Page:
The Asian Tigers served as a model for other nations.  Who followed their lead.  And got onto the export bandwagon.  Some even attracted foreign capital to build an export economy with high interest rates.  And pegged their currencies to the U.S. dollar.  To further encourage foreign investors to invest in their countries.  And it worked.  International investment capital poured into Southeast Asia.  Spreading the Asian Miracle beyond the Asian Tigers.

The Asian Tigers recovered the quickest thanks to their Laissez-Faire Economic Policies and their High Savings Rate

Then came the 1997 Asian financial crisis.  Starting in Thailand.  A nation that had a lot of foreign investment.  And a currency pegged to the U.S. dollar.  Then came a massive speculative attack on the currency.  Speculators were trying to force a devaluation of the Thai currency (the baht) by selling mass holdings of the baht.  In hopes of profiting by entering into agreements to repay a debt in baht at a later date.  If the baht devalued they could repay that debt with a cheaper baht.  Thus making a profit.  Thailand fought this devaluation, though.  By selling their foreign reserves to buy baht to maintain the peg to the U.S. dollar.  But they eventually ran out of foreign reserves to sell.  And had to let the baht float.  Causing a massive devaluation.  Making all that foreign debt much more expensive to repay.  Leading to defaults.  And bankruptcies.

Worried foreign investors started pulling their money out of Southeast Asia.  As they sold their holdings they flooded the foreign exchange market with these devalued currencies.  Putting additional pressure on exchange rates.  At the same time the United States was raising their interest rates to head off inflation there.  Those nations that pegged their currency to the U.S. dollar had to strengthen their currencies, too.  Raising the price of their exports.  Making them less competitive.  So exports fell.  Those higher U.S. interest rates made investment there more attractive.  Increasing the capital flight from these countries.  To try and stop this capital flight countries raised their interest rates.  Which further hurt their economies.  As it was more difficult and more costly to borrow money.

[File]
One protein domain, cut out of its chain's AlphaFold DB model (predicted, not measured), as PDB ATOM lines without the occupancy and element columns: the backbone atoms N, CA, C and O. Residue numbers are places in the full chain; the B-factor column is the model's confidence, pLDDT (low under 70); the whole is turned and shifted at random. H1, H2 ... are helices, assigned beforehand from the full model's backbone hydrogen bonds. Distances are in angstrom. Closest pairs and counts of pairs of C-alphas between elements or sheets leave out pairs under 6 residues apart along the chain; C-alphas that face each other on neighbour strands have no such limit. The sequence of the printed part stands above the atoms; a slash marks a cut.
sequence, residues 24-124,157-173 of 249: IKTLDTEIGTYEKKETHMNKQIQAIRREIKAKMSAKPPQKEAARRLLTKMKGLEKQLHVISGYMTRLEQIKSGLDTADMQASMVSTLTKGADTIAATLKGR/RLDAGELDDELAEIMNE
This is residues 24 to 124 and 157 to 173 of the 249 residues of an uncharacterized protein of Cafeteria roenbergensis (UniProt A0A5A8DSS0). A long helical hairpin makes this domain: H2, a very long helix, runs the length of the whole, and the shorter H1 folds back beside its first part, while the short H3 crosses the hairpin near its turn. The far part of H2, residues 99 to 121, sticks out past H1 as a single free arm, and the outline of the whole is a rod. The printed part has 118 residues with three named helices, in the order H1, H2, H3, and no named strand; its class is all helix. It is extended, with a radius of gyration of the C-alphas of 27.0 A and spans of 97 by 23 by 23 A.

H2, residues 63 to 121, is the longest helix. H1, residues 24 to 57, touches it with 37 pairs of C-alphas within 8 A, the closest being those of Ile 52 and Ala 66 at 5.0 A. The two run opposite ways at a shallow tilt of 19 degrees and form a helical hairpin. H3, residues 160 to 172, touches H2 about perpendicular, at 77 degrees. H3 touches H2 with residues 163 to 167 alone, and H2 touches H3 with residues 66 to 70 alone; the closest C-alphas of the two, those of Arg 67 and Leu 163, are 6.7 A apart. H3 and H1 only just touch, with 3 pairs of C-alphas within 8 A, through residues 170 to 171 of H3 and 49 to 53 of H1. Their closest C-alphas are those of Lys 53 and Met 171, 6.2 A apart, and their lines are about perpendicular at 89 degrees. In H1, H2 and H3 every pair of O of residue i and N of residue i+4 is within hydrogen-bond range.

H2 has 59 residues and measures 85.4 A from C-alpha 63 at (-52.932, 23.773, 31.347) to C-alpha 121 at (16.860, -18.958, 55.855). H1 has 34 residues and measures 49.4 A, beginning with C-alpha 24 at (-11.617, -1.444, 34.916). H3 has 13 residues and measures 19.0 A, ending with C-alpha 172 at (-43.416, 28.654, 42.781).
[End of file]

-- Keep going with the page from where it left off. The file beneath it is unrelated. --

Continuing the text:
Before it was all said and done currencies, stock markets and other assets lost a lot of value in countries hit by the crisis.  Including the Asian Tigers.  But thanks to their laissez-faire economic policies and their high savings rate (except for South Korea) they recovered faster from the crisis than the other Southeast Asian countries.  Of the Four Asian Tigers South Korea suffered the most.  Thanks to a high level of foreign investment.  And numerous corporate bankruptcies.  Because of those malinvestments.  The causes of the 1997 Asian financial crisis are still debated today.  However what can’t be disputed is that those who suffered the least were those nations that embraced laissez-faire economic policies the most.  And those who interfered with market forces to stimulate an export economy tended to suffer more.  Something China (PRC) is doing.  Interfering with market forces to stimulate an export economy.  And making a lot of malinvestments.  As they try to bring their economy up to the standard of Taiwan (ROC).  Only without the laissez-faire economic policies the ROC used.  All but guaranteeing another financial crisis in the region.